Chemistry AQA AS Unit 2 Group 7

Made these notes for my year 12 summer exam to revise and read over. There are spelling mistakes in most of my files but due to the busy exam schedule I had no time to correct them (sorry).

Most files have more information than what is needed but I feel it helps you feel more confident walking into the exam if you have a greater knowledge background and may help when having to apply knowledge to questions. Good luck :)

Hide resource detailsShow resource details Download Chemistry AQA AS Unit 1 Periodicity (Word Document 36.87 Kb.)

Share:

HideShow resource information
  • Created by: Chelcie
  • Created on: 02-09-13 13:34
Preview of Chemistry AQA AS Unit 2 Group 7

First 343 words of the document:

Group 7, the Halogens
PHYSICAL PROPERTIES
Fl ­ pale yellow gas
Cl ­ greenish gas
Br ­ red brown liquid
I ­ black solid
`Swimming bath smell'
F ­ F bond is weak as the small size of the atom leads to repulsion between the non bonding
electrons.
SIZE OF ATOMS
Get bigger down the group as the elements going down have an extra filled main level of electrons.
ELECTRONEGATIVITY
Electronegativity is the measure of ability of an atom to attract electrons, or an electron density,
towards itself within a covalent bond.
It depends on the attraction between the nucleus and the bonding electrons in the outer shell.
Electronegativity decreases down the group as the extra filled main level, increasing the size of the
atom, providing increased shielding, lessens the attraction between the electrons and the nucleus.
MELTING AND BOILING POINTS
Increase down the group. This is because the larger atoms have more electrons; this makes the
V.D.W. forces between the molecules stronger.
The lower the boiling point, the more volatile the element.
TRENDS IN OXIDISING ABLILITY
Halogens usually react by gaining electrons to become negative ions with a charge of -1. So these
reactions are redox reactions.
Cl + 2e 2Cl
The oxidising ability of the halogens decreases as we go down the group.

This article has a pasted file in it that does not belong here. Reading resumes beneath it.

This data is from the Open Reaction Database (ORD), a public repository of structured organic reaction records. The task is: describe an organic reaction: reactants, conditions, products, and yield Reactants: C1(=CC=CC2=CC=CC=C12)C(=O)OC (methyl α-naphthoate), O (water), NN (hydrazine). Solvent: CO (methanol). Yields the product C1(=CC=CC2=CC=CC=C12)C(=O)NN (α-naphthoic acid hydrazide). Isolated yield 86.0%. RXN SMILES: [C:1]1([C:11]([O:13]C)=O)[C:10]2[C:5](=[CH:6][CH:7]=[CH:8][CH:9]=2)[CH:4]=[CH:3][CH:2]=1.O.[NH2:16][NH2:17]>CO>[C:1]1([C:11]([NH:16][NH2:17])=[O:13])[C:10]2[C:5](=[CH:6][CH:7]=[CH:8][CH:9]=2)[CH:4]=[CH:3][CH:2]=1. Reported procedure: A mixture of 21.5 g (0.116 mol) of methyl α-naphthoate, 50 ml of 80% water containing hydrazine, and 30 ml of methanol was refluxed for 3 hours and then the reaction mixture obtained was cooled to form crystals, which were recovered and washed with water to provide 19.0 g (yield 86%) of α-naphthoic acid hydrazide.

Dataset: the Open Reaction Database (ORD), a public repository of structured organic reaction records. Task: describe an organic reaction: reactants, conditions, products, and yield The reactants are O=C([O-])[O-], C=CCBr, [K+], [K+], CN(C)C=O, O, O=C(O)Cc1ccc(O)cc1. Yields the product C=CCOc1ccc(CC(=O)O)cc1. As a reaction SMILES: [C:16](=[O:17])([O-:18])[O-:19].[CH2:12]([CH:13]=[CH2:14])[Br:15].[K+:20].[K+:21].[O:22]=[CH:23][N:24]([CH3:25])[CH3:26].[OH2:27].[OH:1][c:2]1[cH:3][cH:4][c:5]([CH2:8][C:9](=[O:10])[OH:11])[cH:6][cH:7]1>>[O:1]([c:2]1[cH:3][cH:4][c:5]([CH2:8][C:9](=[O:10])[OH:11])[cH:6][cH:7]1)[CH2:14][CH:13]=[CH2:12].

DISPLACEMENT REACTIONS
Halogens will react with metal halides in a solution by displacing a less reactive halogen.
Cl (aq) + 2NaBr (aq) Br (aq) + 2NaCl (aq)
(Sodium ions are spectator ions)
THE OXIDATION OF A HALIDE BY A HALOGEN IS THE BASIS OF A METHOD FOR EXTRACTING
BROMINE FROM SEA WATER.
Cl (aq) + 2Br (aq) Br (aq) + 2CL (aq)
Iodine was discovered by extracting it from kelp which is obtained by burning seaweed. Salts are
removed from the kelp by washing with water. Residue is heated with manganese dioxide and
concentrated SO. 2I + MnO Mn2+ + 2HO + I

Other pages in this set

Page 2

Preview of page 2

Here's a taster:

Potassium Chloride Potassium Bromide Potassium Iodide (aq)
(aq) (aq)
Chlorine Water N/A Brown colour Dark brown
Bromine Water No reaction N/A Dark brown
Iodine Solution No reaction No reaction N/A
HALIDE IONS AS REDUCING AGENTS
Halide ions give away/lose es and become halogen molecules.
Increases reducing power down the group as the larger the ion, the more easily it loses an e.
THE REACTIONS OF SODIUM HALIDES WITH SO
SODIUM CHLORIDE (SOLID)
Drops of concentrated sulphuric acid are added to solid sodium chloride.…read more

Page 3

Preview of page 3

Here's a taster:

IDENTIFYING METAL HALIDES WITH SILVER IONS
Before testing for halide ions you have to remove carbonate and hydroxide impurities as
silver carbonate and silver hydroxide are both insoluble precipitates.
Therefore nitric acid is added first to remove them as you convert them into soluble things.…read more

Comments

No comments have yet been made

Similar Chemistry resources:

See all Chemistry resources »See all resources »